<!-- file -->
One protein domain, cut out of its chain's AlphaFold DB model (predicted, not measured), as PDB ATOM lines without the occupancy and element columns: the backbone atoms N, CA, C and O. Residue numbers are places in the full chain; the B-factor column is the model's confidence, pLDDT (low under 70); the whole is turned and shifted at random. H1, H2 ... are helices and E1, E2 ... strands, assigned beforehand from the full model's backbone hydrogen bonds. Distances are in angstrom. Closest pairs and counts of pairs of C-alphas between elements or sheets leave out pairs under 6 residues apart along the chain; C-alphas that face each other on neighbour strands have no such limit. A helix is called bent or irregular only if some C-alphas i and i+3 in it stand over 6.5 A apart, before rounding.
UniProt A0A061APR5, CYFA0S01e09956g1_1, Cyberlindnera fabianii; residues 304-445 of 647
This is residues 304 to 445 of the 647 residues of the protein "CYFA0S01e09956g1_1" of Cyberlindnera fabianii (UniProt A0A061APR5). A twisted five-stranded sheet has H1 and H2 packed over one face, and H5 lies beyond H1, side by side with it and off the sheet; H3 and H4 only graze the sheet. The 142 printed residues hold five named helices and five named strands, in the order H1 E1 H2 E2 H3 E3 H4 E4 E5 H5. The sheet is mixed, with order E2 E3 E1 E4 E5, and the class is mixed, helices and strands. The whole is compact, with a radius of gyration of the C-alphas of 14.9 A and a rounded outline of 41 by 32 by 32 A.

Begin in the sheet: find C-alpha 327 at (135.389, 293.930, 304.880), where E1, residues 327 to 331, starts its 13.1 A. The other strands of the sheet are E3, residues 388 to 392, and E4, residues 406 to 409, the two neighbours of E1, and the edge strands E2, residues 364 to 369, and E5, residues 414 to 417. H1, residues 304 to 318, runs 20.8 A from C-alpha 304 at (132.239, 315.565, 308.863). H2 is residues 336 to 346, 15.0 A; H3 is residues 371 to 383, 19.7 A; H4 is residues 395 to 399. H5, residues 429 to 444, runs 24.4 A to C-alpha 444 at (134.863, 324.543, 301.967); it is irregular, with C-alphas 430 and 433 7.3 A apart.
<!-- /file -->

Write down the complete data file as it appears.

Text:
One protein domain, cut out of its chain's AlphaFold DB model (predicted, not measured), as PDB ATOM lines without the occupancy and element columns: the backbone atoms N, CA, C and O. Residue numbers are places in the full chain; the B-factor column is the model's confidence, pLDDT (low under 70); the whole is turned and shifted at random. H1, H2 ... are helices and E1, E2 ... strands, assigned beforehand from the full model's backbone hydrogen bonds. Distances are in angstrom. Closest pairs and counts of pairs of C-alphas between elements or sheets leave out pairs under 6 residues apart along the chain; C-alphas that face each other on neighbour strands have no such limit. A helix is called bent or irregular only if some C-alphas i and i+3 in it stand over 6.5 A apart, before rounding.
UniProt A0A061APR5, CYFA0S01e09956g1_1, Cyberlindnera fabianii; residues 304-445 of 647
This is residues 304 to 445 of the 647 residues of the protein "CYFA0S01e09956g1_1" of Cyberlindnera fabianii (UniProt A0A061APR5). A twisted five-stranded sheet has H1 and H2 packed over one face, and H5 lies beyond H1, side by side with it and off the sheet; H3 and H4 only graze the sheet. The 142 printed residues hold five named helices and five named strands, in the order H1 E1 H2 E2 H3 E3 H4 E4 E5 H5. The sheet is mixed, with order E2 E3 E1 E4 E5, and the class is mixed, helices and strands. The whole is compact, with a radius of gyration of the C-alphas of 14.9 A and a rounded outline of 41 by 32 by 32 A.

Begin in the sheet: find C-alpha 327 at (135.389, 293.930, 304.880), where E1, residues 327 to 331, starts its 13.1 A. The other strands of the sheet are E3, residues 388 to 392, and E4, residues 406 to 409, the two neighbours of E1, and the edge strands E2, residues 364 to 369, and E5, residues 414 to 417. H1, residues 304 to 318, runs 20.8 A from C-alpha 304 at (132.239, 315.565, 308.863). H2 is residues 336 to 346, 15.0 A; H3 is residues 371 to 383, 19.7 A; H4 is residues 395 to 399. H5, residues 429 to 444, runs 24.4 A to C-alpha 444 at (134.863, 324.543, 301.967); it is irregular, with C-alphas 430 and 433 7.3 A apart.